Water Stress development and Mitigation in West-Central North Dakota
Sustainable Production
Abiotic stressAgricultureLand Use Water supply
Parent Project:
This is the first year of this project.
Lead Principal Investigator:
R Jay Goos, North Dakota State University
Co-Principal Investigators:
Project Code:
Contributing Organization (Checkoff):
Institution Funded:
Brief Project Summary:

Year 1 of this study evaluates the effect of the application of antitranspirants on the development of water stress in soybeans grown in a semi-arid climate. Year 2 of this study will also evaluate the effect of water depletion due to cover crops, on the development of water stress in soybeans.

Unique Keywords:
#environmental stress
Information And Results
Project Deliverables

The results will be presented to North Dakota farmers via printed media, and also in public presentations.

Final Project Results

Updated July 4, 2018:

View uploaded report Word file

Water Stress Development and Mitigation in West-Central North Dakota

R. Jay Goos and Jeremy Wirtz, Dept. of Soil Science, NDSU, and Eric Eriksmoen, North Central Research Extension Center, NDSU

Soybeans are being grown further and further west in North Dakota. Water stress is a common yield-limiting factor. The purpose of this research was to monitor the development of water stress in soybeans grown at Underwood, Cole Harbor, and Minot. Another objective was to determine if "anti-transpirants" could be used to slow water use earlier in the season, to make more water available later in the season.

Anti-transpirants slow water use by plants. Modes of action include hormonal or growth regulator effects, film or barrier anti-transpirants (which physically slow water escape from the leaves), and reflective anti-transpirants (which reflect light, making the leaf cooler). Our experiments had twelve treatments, with the treatments applied before flowering, after flowering, or both. Leaf water status was monitored using a reliable technique called the "Relative Water Content," which consists of measuring the water content of the leaves, allowing the leaves to take up water and rehydrate, and weighing again.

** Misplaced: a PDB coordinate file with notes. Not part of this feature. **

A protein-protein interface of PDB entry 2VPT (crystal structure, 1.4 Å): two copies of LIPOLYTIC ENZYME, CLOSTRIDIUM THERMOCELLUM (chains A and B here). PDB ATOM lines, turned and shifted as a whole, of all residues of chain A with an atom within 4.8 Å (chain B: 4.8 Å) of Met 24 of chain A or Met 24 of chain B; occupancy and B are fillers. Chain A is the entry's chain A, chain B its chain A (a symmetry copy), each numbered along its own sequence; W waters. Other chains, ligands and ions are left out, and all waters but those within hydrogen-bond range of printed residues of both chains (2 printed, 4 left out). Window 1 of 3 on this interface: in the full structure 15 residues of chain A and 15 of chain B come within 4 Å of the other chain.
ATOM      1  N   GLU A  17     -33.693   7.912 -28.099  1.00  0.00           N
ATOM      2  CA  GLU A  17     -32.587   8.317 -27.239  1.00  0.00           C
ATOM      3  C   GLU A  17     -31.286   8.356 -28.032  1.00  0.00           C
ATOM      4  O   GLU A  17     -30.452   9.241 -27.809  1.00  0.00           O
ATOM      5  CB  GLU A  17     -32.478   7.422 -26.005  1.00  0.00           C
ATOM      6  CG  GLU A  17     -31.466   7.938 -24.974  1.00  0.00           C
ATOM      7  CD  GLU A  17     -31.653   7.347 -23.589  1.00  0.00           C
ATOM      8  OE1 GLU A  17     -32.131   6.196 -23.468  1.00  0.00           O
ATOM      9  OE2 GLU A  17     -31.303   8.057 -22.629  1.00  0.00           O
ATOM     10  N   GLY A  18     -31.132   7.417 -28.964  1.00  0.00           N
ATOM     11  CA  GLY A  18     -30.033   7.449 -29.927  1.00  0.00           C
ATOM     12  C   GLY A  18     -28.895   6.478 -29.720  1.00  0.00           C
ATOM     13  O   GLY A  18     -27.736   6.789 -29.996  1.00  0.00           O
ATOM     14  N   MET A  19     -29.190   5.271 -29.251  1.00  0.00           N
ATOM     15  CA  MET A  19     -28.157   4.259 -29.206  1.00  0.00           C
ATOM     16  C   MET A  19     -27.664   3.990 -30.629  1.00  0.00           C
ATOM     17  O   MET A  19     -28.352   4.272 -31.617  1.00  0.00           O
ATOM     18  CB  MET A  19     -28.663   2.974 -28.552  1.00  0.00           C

In general, our experimental treatments did not work. The year 2017 was an extremely dry year in western North Dakota, with water deficits (potential water use minus rainfall) greater than 10 inches. At Cole Harbor and Minot, the growth regulator ethephon did give some indication of increasing plant water status, but yields were not increased by anti-transpirant use at any of the three sites.

The patterns of water stress were different at the three sites. At the Underwood site, the plants were under only a slight to moderate water stress at the end of the growing season, and yields were acceptable, given the harshness of the growing season, at 28 bu/A. The Minot site was under a slight to moderate water stress for the entire last month of the growing season, and the yield was 16 bu/A. The Cole Harbor site was more vigorous than the Minot site for most of the growing season, but essentially "burned up" at the end of the season, and the yield was only 10 bu/A. Relative Water Content measurements less than 80% were observed, indicating severe stress.

This research is important to North Dakota soybean farmers, as a greater understanding of water stress, and how water stress affects yields will be important as soybean production moves west.

The United Soybean Research Retention policy will display final reports with the project once completed but working files will be purged after three years. And financial information after seven years. All pertinent information is in the final report or if you want more information, please contact the project lead at your state soybean organization or principal investigator listed on the project.